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To catch a predator: Safe City technology combats criminals in Federal Way
A suspect believed to have sexually harassed two young girls is now in custody, thanks in part to Federal Way's Safe City program.
Federal Way has participated in the Safe City Program since 2007. Initially starting with 16 cameras, the program now has 36 cameras within the city, starting from the downtown core and stretching as far south as 348th Street. A live video feed from Safe City cameras is transmitted to Federal Way police headquarters, the mall substation and police squad cars, allowing law enforcement a real time view of a crime in progress. The cameras also allow police to scout a crime scene before officers are actually on scene.
Federal Way police officer Chris Norman said the suspect in the alleged molesting incidents was spotted by Sears loss prevention officers at The Commons Mall shortly after he posted the suspect’s photo on the Safe City Federal Way list service. The suspect was wearing the same clothes as in pictures taken from previous surveillance.
“It was a real success story for the Safe City program,” Norman said. “We were fortunate to catch him before he committed a more serious crime.”
At approximately 4:30 p.m. July 7, loss prevention officers with Sears saw the suspect. While under video surveillance, the suspect left the store and drove out of the parking lot, according to police. Sears loss prevention officers followed on foot while notifying Federal Way officers stationed at the mall. The suspect, a 40-year-old Federal Way man, was located in Big Lots at 1211 S. 320th St. He was taken into custody and was booked into King County Jail.
The suspect is wanted for two incidents that occurred last month. On June 17, the suspect allegedly touched the chest of a 10-year-old girl at Deseret Industries. On June 29, the man allegedly exposed himself to a 9-year-old girl at the Goodwill store on Pacific Highway.
Norman said the two loss prevention officers on duty at Sears did an exemplary job of helping in the apprehension of the 40-year-old suspect.
“They did a fantastic job. They went above and beyond the call of duty,” he said. “Most loss prevention officers, by choice or store policy, will let suspects go after they leave the store property. These guys, again, went above and beyond by keeping the suspect in sight until our officers were able to deal with him.”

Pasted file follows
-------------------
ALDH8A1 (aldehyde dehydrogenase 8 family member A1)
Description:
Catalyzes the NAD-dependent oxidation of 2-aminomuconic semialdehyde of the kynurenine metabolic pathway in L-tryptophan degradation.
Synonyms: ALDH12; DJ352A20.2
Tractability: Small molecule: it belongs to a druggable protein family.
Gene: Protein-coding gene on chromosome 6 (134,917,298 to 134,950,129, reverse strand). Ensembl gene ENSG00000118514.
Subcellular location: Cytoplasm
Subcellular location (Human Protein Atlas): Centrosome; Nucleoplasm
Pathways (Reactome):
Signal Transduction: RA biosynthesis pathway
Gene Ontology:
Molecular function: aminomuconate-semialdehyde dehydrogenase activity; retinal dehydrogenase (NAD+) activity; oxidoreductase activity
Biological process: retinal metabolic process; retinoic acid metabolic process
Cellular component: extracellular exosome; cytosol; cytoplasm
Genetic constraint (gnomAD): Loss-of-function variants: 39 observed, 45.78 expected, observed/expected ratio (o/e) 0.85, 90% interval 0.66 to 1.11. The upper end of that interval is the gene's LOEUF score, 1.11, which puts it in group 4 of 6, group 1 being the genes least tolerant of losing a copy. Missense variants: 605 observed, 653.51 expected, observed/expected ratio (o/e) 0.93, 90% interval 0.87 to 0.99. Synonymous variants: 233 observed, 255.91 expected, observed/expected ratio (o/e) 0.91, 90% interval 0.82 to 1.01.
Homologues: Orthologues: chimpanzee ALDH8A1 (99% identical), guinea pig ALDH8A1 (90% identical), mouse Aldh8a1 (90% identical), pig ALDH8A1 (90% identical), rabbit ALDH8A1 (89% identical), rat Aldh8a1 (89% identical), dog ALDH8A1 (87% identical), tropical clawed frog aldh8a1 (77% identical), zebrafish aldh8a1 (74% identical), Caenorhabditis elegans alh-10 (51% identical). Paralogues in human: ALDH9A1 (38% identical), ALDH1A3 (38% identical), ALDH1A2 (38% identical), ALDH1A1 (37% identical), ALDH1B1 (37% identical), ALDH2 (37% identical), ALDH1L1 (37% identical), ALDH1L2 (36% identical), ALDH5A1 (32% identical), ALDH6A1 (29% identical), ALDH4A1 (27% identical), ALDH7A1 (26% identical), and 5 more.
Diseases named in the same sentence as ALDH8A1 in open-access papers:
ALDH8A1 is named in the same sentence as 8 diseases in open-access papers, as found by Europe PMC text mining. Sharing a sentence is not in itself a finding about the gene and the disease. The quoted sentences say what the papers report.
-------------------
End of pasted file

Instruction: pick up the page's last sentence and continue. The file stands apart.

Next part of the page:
Norman said a strong working relationship between loss prevention officers at The Commons and the three Federal Way police officers regularly stationed there also helped in last Thursday’s arrest of the alleged molester.
“There’s a good rapport between the loss prevention officers and our officers at the mall,” he said.
Outside of its surveillance capabilities, one of Safe City’s biggest assets is the interactive online features that the more than 200 participating members can use, such as the aforementioned list service.
“We’ve had some pretty good successes with that system,” Norman said. “Businesses can post their own alerts on it. So information is posted by Sears, and a loss prevention officer at Lowes can see it and say, ‘Hey, that’s our guy.’ We’ve been able to make good cases that way.”
Safe City was originally introduced as a method to help combat retail and commercial crime that was plaguing the city. For large retail chains such as Wal-Mart or Target, money lost from thefts in their stores can often be in the amount of thousands of dollars in a single incident. Other businesses, such as commercial developers and construction companies, were routinely being robbed because of the expensive equipment and precious metals, such as copper wiring, that they keep on-site.
For more information on Safe City, visit www.safecityfw.com.